When I look at pain caused by my non-criminal “act” against my father versus the unpleasant “crimes” against me, it is a simple fact that I caused more long-term harm. While that is not the case for everyone, it is true for most of us (poll your friends). 

Since the criminal justice system purports to prevent such harm, we must therefore confront this question: why is it that our antisocial act is not deemed illegal, and why are we not facing prison? Some emotional things are criminalised – assault is defined, for example, as only putting someone in fear (it is not battery until you hit him). The truth is that if the law were consistent, we would all be in prison. Instead, we pick only on a certain class of people for a certain class of acts, in which include all kinds of relatively inconsequential things. 

In my view, it is not only that prison should be abolished; the criminal system itself is not fit for purpose. It is primarily designed to punish “the other”, not the comfortable middle classes. And that revolts me, as I suspect it does you. 

So in reality most of us already believe that prison is no solution to anything. Yet my side did not prevail in the debate, and I expect a chilly reception from the Daily Mail. I surely won’t see prisons abolished in my lifetime, and I am depending on the liberal youth of Oxford carry the banner forward. Meanwhile, I do believe passionately – as I hope do you – that the question before us is how long we want to continue with such a medieval concept, and how many people must suffer before we wake up?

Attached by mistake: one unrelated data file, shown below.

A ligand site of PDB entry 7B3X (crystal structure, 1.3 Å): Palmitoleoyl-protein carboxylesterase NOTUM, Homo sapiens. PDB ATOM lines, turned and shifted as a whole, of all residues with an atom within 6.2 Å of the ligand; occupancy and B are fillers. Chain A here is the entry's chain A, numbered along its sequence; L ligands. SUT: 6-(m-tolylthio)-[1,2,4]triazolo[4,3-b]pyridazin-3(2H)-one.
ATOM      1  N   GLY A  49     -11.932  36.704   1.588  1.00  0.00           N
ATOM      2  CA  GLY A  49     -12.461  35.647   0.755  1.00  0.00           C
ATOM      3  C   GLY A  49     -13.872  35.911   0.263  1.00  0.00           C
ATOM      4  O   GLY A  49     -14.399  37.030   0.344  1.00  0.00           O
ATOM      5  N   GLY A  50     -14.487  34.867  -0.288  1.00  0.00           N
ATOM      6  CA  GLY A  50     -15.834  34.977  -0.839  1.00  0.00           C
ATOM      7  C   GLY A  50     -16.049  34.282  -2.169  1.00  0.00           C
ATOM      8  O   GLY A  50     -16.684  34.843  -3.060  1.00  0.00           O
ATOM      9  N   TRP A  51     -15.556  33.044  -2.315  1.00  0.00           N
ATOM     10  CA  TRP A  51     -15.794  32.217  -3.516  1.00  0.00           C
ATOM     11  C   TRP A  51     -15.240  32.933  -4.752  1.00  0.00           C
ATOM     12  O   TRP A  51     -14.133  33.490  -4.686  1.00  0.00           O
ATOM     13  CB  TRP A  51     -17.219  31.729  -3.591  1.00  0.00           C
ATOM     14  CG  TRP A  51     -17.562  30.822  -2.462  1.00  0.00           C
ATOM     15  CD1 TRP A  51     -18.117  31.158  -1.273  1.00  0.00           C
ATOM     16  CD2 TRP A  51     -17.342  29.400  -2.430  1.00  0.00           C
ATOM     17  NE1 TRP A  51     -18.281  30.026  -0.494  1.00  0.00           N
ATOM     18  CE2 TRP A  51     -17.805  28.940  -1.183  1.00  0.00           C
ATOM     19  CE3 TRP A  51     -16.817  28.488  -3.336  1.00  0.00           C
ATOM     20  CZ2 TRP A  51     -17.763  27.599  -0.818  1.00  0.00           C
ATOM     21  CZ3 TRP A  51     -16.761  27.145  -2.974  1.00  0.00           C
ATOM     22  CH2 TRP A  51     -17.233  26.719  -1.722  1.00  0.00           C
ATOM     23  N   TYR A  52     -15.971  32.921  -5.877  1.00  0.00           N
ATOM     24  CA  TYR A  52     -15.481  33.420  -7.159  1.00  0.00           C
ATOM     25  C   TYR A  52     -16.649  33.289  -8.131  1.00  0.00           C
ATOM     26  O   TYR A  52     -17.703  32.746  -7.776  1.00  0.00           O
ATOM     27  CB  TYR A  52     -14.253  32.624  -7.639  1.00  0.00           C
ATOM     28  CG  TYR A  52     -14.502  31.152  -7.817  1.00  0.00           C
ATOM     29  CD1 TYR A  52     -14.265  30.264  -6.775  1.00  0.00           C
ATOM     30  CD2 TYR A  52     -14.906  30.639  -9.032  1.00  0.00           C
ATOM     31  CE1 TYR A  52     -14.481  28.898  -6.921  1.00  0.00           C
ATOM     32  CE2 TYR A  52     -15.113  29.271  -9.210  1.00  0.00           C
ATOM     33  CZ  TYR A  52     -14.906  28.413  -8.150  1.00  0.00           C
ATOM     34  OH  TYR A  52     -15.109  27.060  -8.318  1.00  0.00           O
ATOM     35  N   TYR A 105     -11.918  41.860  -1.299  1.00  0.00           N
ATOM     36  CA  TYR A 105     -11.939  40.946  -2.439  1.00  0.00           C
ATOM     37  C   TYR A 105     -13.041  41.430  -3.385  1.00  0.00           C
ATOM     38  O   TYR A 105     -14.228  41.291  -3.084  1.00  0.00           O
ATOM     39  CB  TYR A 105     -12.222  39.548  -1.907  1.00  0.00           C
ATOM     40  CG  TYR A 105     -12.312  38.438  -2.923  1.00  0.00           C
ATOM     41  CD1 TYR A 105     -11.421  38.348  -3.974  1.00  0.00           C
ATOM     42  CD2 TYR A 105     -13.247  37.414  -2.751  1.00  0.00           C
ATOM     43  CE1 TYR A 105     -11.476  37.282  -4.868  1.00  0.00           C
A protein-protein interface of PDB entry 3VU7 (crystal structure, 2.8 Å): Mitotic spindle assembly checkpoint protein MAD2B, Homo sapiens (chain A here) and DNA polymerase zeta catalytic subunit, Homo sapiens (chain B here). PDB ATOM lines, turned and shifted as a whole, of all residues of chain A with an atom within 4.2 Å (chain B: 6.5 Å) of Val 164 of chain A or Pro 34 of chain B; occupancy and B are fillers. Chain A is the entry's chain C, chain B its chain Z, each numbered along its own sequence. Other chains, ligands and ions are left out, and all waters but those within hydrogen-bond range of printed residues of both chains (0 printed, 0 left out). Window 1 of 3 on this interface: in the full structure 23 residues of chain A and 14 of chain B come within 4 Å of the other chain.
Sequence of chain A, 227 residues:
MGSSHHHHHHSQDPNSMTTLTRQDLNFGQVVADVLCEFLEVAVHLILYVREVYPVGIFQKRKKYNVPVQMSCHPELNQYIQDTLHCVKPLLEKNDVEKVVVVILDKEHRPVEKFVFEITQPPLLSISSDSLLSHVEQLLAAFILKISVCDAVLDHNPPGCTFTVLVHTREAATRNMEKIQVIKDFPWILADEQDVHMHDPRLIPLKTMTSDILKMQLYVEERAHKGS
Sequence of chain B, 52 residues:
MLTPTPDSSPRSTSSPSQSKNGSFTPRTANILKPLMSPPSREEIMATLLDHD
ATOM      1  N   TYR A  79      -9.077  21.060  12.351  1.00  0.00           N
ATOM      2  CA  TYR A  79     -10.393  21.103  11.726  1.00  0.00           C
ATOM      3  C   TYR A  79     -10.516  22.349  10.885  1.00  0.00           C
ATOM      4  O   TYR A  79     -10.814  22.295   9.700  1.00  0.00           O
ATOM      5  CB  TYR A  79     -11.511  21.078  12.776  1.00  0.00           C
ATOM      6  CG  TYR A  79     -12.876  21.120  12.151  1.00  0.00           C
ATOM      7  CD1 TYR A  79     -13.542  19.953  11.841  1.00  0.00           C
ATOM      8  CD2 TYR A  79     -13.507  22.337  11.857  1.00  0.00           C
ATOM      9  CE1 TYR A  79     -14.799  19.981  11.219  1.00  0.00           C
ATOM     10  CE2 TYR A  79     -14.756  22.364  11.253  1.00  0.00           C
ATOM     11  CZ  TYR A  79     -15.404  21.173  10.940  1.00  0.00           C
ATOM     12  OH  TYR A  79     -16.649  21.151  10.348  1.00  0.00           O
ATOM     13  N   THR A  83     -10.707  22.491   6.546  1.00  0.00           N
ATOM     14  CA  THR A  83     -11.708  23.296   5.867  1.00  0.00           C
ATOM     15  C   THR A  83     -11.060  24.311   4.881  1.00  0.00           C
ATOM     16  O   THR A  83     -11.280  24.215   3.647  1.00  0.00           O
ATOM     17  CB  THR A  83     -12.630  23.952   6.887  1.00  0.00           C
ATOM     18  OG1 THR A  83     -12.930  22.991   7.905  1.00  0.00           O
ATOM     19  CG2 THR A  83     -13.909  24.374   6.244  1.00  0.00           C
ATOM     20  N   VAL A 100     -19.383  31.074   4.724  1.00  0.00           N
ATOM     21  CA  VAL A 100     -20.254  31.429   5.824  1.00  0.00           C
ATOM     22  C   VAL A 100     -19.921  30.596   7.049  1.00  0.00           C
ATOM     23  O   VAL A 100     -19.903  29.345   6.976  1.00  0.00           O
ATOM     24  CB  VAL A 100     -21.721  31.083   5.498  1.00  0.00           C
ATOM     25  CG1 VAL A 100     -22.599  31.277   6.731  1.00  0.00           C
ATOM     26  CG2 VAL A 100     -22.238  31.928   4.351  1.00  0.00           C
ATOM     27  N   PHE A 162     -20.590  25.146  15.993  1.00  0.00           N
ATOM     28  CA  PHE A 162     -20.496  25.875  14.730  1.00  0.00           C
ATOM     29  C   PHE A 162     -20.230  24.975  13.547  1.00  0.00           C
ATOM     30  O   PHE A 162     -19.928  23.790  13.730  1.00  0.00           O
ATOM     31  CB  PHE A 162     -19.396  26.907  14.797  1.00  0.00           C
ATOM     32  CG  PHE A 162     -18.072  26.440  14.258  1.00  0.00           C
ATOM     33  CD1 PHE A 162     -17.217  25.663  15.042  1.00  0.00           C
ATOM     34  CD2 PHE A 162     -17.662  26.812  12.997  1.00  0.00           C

Clive Stafford Smith is a human rights lawyer who formerly founded Reprieve, and is now the founder and director of the 3dc. To find out more about how you can work in this field, feel free to contact him: [email protected].

Clive Stafford Smith

Clive Stafford Smith is a human rights lawyer. He spent 15 years with his legal action charity Reprieve, and has more recently founded the 3dc, which seeks to help young people identify their ‘element’ and create jobs in human rights, climate action and social justice. To find out more about how you can work in this field, feel free to contact him: [email protected]